Australia is odd with DSM and the ICD. We sort of follow both. Officially our health statistics would be reported in terms of ICD categories, I think, but health professionals will problably use the DSM terminology of "Autism Specrum Disorder". Even NSW legislation started using the term ASD, instead of "autism", a few years ago.

I don't know what tests a psychiatrist might use. My psychologist used the AQ test (both for me and for my wife, who filled in the answers based on what she thought applied to me), as well as a long interview with me and a standard interview with me and my wife. He was well aware of my sensory issues, and judging from comments he made he was deliberately observing my (limited) use of gestures and other aspects of my social interaction and communication during these interviews (voice, eye contact, etc). During the long interview I certainly talked quite a bit about my adolescence and early twenties (I am now middle-aged, so that is quite ancient history...)

I decided to tell my boss about my diagnosis because I knew that he had family with psychological conditions and I already knew how he handled other staff with major psychological conditions. I have also told a few colleagues who I trust with that kind of information and who wold understand it, but certainly not the majority of people I work with.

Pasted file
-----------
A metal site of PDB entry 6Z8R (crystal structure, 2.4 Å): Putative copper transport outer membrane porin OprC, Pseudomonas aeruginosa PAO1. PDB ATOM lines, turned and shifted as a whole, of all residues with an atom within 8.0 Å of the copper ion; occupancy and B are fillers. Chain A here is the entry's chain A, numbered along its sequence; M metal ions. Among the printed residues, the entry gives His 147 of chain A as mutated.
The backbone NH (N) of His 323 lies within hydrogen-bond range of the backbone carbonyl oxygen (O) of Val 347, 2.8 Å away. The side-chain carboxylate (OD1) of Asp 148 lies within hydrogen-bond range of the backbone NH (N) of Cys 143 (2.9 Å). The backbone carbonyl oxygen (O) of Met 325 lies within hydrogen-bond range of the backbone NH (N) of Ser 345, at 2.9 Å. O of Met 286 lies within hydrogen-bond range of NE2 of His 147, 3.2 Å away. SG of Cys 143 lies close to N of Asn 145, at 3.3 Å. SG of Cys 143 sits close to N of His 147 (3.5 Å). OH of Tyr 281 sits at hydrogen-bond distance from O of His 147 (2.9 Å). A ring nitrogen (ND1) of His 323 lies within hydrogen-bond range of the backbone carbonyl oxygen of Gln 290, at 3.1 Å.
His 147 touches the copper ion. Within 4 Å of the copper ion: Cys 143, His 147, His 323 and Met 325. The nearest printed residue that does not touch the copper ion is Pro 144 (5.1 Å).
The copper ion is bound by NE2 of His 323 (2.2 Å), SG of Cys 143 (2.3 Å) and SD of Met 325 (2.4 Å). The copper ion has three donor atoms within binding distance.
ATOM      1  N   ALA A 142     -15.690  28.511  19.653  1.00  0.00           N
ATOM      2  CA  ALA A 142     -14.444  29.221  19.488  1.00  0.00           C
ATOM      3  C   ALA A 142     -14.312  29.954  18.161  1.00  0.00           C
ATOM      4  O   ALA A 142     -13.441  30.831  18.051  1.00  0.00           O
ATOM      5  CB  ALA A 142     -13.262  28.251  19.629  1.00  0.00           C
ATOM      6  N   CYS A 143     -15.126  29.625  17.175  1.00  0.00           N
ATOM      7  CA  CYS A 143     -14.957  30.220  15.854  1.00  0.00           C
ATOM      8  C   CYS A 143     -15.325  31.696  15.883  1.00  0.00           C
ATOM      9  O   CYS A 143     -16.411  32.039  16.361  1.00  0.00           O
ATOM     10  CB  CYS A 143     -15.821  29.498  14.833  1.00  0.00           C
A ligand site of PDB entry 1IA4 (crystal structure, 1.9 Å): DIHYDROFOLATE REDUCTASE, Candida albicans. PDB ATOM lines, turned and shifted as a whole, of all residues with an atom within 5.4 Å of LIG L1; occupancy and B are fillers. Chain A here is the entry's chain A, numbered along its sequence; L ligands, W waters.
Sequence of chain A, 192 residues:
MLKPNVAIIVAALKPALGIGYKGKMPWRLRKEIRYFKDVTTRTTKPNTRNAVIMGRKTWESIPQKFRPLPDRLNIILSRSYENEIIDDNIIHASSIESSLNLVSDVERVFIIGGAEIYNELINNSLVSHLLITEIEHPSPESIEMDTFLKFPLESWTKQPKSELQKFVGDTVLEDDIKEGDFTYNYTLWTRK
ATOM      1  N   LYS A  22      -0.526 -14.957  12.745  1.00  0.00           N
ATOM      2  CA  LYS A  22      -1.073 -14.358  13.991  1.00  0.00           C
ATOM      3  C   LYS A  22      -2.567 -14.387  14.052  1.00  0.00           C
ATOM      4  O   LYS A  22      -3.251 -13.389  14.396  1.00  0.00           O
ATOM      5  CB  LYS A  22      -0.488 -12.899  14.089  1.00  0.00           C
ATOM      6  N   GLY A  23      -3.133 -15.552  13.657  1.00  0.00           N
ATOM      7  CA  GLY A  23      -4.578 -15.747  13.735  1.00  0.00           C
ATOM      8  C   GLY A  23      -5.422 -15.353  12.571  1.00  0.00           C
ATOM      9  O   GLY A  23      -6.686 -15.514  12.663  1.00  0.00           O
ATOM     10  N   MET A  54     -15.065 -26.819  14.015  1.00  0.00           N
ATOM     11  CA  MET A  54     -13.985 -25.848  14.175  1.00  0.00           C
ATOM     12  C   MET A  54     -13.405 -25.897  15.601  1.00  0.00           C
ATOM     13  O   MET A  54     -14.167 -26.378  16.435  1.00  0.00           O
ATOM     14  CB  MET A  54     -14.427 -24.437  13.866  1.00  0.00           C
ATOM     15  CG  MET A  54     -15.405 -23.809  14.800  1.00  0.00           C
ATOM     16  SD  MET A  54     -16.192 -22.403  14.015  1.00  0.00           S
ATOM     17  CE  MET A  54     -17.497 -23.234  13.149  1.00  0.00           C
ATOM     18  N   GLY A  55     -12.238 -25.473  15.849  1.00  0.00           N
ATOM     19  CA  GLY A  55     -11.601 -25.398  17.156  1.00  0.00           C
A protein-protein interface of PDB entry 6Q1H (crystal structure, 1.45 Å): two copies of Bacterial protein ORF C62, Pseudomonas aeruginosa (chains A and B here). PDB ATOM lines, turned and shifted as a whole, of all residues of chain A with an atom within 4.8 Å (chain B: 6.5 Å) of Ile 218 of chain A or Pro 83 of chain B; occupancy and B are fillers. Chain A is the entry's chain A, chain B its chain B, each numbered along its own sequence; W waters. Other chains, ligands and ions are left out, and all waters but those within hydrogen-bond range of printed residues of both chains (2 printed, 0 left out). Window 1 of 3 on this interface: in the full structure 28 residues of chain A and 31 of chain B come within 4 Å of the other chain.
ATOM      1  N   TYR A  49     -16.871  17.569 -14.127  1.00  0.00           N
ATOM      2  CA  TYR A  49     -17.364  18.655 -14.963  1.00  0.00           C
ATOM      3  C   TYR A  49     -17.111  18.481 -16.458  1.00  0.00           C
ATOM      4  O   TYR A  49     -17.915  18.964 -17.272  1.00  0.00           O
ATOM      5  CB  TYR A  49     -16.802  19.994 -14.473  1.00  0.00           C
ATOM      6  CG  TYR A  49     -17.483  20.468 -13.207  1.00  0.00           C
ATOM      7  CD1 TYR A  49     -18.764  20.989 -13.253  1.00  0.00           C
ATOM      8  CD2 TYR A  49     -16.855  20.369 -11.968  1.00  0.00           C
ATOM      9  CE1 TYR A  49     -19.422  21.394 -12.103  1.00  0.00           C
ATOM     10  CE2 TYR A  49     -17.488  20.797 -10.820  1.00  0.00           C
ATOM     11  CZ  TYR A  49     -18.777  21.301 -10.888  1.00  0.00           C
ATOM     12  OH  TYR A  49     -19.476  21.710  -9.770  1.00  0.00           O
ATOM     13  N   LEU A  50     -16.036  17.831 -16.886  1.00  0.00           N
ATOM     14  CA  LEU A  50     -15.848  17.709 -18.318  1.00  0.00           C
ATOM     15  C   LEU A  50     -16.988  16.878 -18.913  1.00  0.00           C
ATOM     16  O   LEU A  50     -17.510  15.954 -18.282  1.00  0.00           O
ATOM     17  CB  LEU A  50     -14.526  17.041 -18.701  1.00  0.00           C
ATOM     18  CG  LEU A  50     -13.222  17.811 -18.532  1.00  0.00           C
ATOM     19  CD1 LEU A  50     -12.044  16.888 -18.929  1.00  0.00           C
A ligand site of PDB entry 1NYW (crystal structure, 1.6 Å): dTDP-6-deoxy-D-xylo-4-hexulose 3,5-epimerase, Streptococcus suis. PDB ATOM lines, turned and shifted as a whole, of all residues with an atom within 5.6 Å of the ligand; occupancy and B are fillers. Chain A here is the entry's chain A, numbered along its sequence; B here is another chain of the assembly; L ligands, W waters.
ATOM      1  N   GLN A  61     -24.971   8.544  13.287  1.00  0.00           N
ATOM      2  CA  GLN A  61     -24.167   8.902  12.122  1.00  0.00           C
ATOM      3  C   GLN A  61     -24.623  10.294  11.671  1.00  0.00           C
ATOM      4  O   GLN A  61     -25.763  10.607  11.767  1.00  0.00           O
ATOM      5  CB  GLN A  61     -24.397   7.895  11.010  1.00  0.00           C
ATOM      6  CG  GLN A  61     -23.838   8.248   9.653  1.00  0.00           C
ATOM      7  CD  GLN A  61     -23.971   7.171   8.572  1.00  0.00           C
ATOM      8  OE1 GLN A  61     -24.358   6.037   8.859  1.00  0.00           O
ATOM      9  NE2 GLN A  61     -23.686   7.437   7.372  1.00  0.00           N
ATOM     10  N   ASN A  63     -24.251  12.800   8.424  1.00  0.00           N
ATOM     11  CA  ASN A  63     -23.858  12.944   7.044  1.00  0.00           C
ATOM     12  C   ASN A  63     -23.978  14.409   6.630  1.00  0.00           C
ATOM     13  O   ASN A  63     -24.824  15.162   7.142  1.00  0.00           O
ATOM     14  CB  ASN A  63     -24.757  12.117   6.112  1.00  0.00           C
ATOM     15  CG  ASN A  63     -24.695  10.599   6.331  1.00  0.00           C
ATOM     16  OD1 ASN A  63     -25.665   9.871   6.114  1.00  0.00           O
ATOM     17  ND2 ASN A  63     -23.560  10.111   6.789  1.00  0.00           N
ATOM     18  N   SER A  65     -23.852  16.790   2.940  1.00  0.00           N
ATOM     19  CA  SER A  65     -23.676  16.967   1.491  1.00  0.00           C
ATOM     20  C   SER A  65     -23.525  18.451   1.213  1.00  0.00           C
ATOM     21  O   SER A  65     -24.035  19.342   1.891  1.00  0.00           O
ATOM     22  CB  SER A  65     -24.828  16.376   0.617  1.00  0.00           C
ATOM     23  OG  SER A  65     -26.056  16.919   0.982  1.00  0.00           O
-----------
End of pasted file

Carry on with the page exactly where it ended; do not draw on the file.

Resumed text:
Getting a diagnosis is helpful, but also requires time to adjust. I was a bit depressed at first, now that I was "officially different", but that was just a passing phase. It is easy to become obsessed with ASD and spend lots of time reading about it, etc (I did and do). It takes time to work out what helps and what hinders: how do I use this information to become a happier version of me? Having AS means having a bunch of strengths and weaknesses - knowing I have AS means I can use my strengths, and also work around my weaknesses in appropriate Aspie ways. Learning to do that takes time if you have spent all your life trying to be a neurotypical (and failing or at least feeling fake).

I am not aware that getting diagnosis has affected my health fund membership, although I don't think I have claimed for psychological vists - they were mostly covered by Medicare, other than the initial diagnostic assessment. Having AS should not, for example, affect your coverage for dental issues, etc - or for physical issues unrelated to AS.



jk1
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16 Mar 2013, 8:22 pm

Thank you one-A-N for sharing your information. It's very useful. While individual cases must be different, the cost doesn't seem to be as bad as I thought. I have no family member or partner who can give more objective information about me in the assessment. That worries me a bit.

I also tend to think that a diagnosis is more helpful than harmful. I believe I will be able to start adjusting my life to who I really am, rather than making useless attempts at living like other people.

I don't know if my boss would be that understanding of my condition. I might have to tell him any way because my work situation is getting horrible.